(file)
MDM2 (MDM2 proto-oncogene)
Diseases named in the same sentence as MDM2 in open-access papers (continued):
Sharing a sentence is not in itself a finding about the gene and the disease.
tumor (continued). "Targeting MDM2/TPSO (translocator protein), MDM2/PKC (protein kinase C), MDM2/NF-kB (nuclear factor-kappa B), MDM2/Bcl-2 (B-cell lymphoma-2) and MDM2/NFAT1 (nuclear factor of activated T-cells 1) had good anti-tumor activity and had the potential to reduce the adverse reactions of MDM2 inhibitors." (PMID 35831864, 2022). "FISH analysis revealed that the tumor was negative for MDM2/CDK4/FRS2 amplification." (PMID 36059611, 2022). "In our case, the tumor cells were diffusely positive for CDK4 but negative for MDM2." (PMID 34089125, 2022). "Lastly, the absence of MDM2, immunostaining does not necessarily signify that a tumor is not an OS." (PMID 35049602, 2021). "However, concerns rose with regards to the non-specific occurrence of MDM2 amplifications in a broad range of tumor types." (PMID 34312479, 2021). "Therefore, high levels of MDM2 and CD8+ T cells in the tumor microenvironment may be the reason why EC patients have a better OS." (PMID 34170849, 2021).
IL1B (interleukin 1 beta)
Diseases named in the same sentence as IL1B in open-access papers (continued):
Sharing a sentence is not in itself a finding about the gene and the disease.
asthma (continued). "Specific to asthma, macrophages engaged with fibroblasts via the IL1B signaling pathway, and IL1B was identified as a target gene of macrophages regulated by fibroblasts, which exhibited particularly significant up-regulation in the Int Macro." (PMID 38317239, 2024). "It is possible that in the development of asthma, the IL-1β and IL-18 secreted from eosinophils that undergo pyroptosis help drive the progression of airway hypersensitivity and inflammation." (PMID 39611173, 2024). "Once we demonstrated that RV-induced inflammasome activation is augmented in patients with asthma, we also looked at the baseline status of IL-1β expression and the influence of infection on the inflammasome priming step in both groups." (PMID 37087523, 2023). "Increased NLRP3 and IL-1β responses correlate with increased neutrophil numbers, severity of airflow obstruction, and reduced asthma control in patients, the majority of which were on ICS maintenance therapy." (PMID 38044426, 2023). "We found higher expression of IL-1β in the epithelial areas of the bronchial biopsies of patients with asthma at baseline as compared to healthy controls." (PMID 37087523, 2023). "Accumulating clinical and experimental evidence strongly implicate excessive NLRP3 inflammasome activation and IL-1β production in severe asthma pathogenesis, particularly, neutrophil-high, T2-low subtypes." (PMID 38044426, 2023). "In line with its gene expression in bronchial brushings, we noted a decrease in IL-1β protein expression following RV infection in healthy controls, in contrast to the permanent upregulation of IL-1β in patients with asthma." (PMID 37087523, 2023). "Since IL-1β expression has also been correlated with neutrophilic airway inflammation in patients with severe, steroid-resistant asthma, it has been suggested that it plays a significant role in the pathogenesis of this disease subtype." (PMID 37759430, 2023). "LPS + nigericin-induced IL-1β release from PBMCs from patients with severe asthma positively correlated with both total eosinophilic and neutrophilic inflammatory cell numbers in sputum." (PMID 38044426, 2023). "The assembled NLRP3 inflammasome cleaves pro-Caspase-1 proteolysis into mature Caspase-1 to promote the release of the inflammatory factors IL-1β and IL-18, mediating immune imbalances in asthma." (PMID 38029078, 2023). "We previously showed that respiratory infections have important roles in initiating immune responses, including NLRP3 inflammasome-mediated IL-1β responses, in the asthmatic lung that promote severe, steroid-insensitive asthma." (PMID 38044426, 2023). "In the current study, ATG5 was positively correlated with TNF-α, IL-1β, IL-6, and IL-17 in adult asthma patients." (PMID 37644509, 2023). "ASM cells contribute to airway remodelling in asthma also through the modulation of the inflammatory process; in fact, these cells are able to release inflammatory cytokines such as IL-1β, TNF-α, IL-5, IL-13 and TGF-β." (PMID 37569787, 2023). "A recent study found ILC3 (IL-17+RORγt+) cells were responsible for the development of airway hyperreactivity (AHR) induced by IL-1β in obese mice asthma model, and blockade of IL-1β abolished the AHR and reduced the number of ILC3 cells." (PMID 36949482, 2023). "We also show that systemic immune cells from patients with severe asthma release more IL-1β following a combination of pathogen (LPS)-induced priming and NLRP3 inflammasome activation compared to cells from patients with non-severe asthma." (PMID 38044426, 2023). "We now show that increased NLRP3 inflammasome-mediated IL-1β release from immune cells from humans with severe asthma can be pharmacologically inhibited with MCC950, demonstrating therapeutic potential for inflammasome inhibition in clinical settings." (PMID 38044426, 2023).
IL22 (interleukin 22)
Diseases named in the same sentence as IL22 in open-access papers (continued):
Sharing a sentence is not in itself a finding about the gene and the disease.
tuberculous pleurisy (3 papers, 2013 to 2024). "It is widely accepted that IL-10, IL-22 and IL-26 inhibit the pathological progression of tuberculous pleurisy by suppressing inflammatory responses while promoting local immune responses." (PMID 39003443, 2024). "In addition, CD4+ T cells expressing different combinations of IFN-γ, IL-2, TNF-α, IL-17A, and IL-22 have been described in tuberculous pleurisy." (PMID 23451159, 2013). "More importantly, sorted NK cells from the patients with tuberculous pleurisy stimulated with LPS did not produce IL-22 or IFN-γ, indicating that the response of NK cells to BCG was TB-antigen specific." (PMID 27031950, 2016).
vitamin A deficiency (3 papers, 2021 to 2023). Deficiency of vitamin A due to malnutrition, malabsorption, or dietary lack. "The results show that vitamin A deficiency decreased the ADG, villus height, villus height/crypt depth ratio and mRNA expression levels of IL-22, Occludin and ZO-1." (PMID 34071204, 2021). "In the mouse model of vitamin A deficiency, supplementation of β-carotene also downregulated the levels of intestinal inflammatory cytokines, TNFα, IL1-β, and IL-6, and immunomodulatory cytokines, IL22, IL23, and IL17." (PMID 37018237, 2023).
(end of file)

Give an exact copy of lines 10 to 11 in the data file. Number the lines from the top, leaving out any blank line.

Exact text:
Diseases named in the same sentence as IL22 in open-access papers (continued):
Sharing a sentence is not in itself a finding about the gene and the disease.